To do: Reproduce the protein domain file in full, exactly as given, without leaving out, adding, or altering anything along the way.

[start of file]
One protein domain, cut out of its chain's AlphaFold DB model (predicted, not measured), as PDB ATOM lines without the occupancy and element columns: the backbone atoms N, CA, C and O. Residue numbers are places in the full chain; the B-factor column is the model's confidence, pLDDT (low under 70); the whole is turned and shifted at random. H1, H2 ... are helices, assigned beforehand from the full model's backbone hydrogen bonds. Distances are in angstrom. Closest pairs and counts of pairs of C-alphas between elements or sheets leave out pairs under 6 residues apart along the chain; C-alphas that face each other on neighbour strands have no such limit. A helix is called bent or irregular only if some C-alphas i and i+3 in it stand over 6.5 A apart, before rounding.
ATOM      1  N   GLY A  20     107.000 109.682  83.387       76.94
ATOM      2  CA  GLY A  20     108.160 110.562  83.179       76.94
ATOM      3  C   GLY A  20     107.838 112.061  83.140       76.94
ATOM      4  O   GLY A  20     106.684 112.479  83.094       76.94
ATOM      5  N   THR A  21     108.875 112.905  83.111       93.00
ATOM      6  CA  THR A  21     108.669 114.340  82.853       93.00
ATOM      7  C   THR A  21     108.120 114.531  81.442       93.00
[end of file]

One protein domain, cut out of its chain's AlphaFold DB model (predicted, not measured), as PDB ATOM lines without the occupancy and element columns: the backbone atoms N, CA, C and O. Residue numbers are places in the full chain; the B-factor column is the model's confidence, pLDDT (low under 70); the whole is turned and shifted at random. H1, H2 ... are helices, assigned beforehand from the full model's backbone hydrogen bonds. Distances are in angstrom. Closest pairs and counts of pairs of C-alphas between elements or sheets leave out pairs under 6 residues apart along the chain; C-alphas that face each other on neighbour strands have no such limit. A helix is called bent or irregular only if some C-alphas i and i+3 in it stand over 6.5 A apart, before rounding.
ATOM      1  N   GLY A  20     107.000 109.682  83.387       76.94
ATOM      2  CA  GLY A  20     108.160 110.562  83.179       76.94
ATOM      3  C   GLY A  20     107.838 112.061  83.140       76.94
ATOM      4  O   GLY A  20     106.684 112.479  83.094       76.94
ATOM      5  N   THR A  21     108.875 112.905  83.111       93.00
ATOM      6  CA  THR A  21     108.669 114.340  82.853       93.00
ATOM      7  C   THR A  21     108.120 114.531  81.442       93.00